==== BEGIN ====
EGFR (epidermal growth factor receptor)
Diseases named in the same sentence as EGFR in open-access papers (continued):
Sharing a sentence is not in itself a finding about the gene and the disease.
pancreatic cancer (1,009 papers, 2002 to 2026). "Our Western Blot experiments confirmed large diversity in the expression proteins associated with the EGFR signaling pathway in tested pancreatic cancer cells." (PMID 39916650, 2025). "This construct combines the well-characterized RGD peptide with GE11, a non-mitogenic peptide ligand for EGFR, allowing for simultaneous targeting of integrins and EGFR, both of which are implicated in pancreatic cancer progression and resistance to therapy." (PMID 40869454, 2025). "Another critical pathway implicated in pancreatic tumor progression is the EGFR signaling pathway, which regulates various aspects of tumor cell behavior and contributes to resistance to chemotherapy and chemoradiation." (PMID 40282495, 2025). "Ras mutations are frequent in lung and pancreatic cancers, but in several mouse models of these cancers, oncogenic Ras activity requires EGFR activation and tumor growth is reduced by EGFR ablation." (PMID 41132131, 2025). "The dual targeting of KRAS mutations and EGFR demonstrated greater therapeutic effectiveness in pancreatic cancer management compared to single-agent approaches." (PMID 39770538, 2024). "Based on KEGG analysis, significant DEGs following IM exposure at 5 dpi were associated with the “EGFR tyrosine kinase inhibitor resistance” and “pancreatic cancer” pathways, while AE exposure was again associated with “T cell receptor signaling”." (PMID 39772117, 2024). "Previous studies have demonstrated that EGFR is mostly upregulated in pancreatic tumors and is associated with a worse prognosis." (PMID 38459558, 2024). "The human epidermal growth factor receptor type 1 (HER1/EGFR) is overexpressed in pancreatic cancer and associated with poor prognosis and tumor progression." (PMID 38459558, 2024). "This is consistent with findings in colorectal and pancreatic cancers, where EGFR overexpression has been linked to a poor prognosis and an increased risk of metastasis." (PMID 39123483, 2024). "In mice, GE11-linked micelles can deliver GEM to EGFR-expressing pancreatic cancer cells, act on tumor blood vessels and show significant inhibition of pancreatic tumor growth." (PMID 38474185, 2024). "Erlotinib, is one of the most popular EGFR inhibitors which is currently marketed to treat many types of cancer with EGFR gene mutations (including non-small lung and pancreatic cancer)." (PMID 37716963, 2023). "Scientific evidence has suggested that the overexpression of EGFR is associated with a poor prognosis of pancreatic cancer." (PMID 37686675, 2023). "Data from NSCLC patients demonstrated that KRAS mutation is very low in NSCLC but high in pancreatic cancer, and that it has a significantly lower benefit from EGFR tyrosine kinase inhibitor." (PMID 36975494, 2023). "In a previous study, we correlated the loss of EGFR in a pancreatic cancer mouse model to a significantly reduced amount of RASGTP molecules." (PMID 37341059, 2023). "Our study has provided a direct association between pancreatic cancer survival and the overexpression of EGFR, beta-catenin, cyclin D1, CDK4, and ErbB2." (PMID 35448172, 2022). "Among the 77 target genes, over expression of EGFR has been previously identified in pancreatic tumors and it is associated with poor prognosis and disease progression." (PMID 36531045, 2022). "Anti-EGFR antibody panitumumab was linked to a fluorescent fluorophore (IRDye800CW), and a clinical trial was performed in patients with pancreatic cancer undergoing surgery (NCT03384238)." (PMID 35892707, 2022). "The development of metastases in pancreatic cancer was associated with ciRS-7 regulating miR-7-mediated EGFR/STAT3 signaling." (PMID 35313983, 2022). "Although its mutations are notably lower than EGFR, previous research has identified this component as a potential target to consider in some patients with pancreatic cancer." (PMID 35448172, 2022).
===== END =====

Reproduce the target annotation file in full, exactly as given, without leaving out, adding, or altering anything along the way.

EGFR (epidermal growth factor receptor)
Diseases named in the same sentence as EGFR in open-access papers (continued):
Sharing a sentence is not in itself a finding about the gene and the disease.
pancreatic cancer (1,009 papers, 2002 to 2026). "Our Western Blot experiments confirmed large diversity in the expression proteins associated with the EGFR signaling pathway in tested pancreatic cancer cells." (PMID 39916650, 2025). "This construct combines the well-characterized RGD peptide with GE11, a non-mitogenic peptide ligand for EGFR, allowing for simultaneous targeting of integrins and EGFR, both of which are implicated in pancreatic cancer progression and resistance to therapy." (PMID 40869454, 2025). "Another critical pathway implicated in pancreatic tumor progression is the EGFR signaling pathway, which regulates various aspects of tumor cell behavior and contributes to resistance to chemotherapy and chemoradiation." (PMID 40282495, 2025). "Ras mutations are frequent in lung and pancreatic cancers, but in several mouse models of these cancers, oncogenic Ras activity requires EGFR activation and tumor growth is reduced by EGFR ablation." (PMID 41132131, 2025). "The dual targeting of KRAS mutations and EGFR demonstrated greater therapeutic effectiveness in pancreatic cancer management compared to single-agent approaches." (PMID 39770538, 2024). "Based on KEGG analysis, significant DEGs following IM exposure at 5 dpi were associated with the “EGFR tyrosine kinase inhibitor resistance” and “pancreatic cancer” pathways, while AE exposure was again associated with “T cell receptor signaling”." (PMID 39772117, 2024). "Previous studies have demonstrated that EGFR is mostly upregulated in pancreatic tumors and is associated with a worse prognosis." (PMID 38459558, 2024). "The human epidermal growth factor receptor type 1 (HER1/EGFR) is overexpressed in pancreatic cancer and associated with poor prognosis and tumor progression." (PMID 38459558, 2024). "This is consistent with findings in colorectal and pancreatic cancers, where EGFR overexpression has been linked to a poor prognosis and an increased risk of metastasis." (PMID 39123483, 2024). "In mice, GE11-linked micelles can deliver GEM to EGFR-expressing pancreatic cancer cells, act on tumor blood vessels and show significant inhibition of pancreatic tumor growth." (PMID 38474185, 2024). "Erlotinib, is one of the most popular EGFR inhibitors which is currently marketed to treat many types of cancer with EGFR gene mutations (including non-small lung and pancreatic cancer)." (PMID 37716963, 2023). "Scientific evidence has suggested that the overexpression of EGFR is associated with a poor prognosis of pancreatic cancer." (PMID 37686675, 2023). "Data from NSCLC patients demonstrated that KRAS mutation is very low in NSCLC but high in pancreatic cancer, and that it has a significantly lower benefit from EGFR tyrosine kinase inhibitor." (PMID 36975494, 2023). "In a previous study, we correlated the loss of EGFR in a pancreatic cancer mouse model to a significantly reduced amount of RASGTP molecules." (PMID 37341059, 2023). "Our study has provided a direct association between pancreatic cancer survival and the overexpression of EGFR, beta-catenin, cyclin D1, CDK4, and ErbB2." (PMID 35448172, 2022). "Among the 77 target genes, over expression of EGFR has been previously identified in pancreatic tumors and it is associated with poor prognosis and disease progression." (PMID 36531045, 2022). "Anti-EGFR antibody panitumumab was linked to a fluorescent fluorophore (IRDye800CW), and a clinical trial was performed in patients with pancreatic cancer undergoing surgery (NCT03384238)." (PMID 35892707, 2022). "The development of metastases in pancreatic cancer was associated with ciRS-7 regulating miR-7-mediated EGFR/STAT3 signaling." (PMID 35313983, 2022). "Although its mutations are notably lower than EGFR, previous research has identified this component as a potential target to consider in some patients with pancreatic cancer." (PMID 35448172, 2022).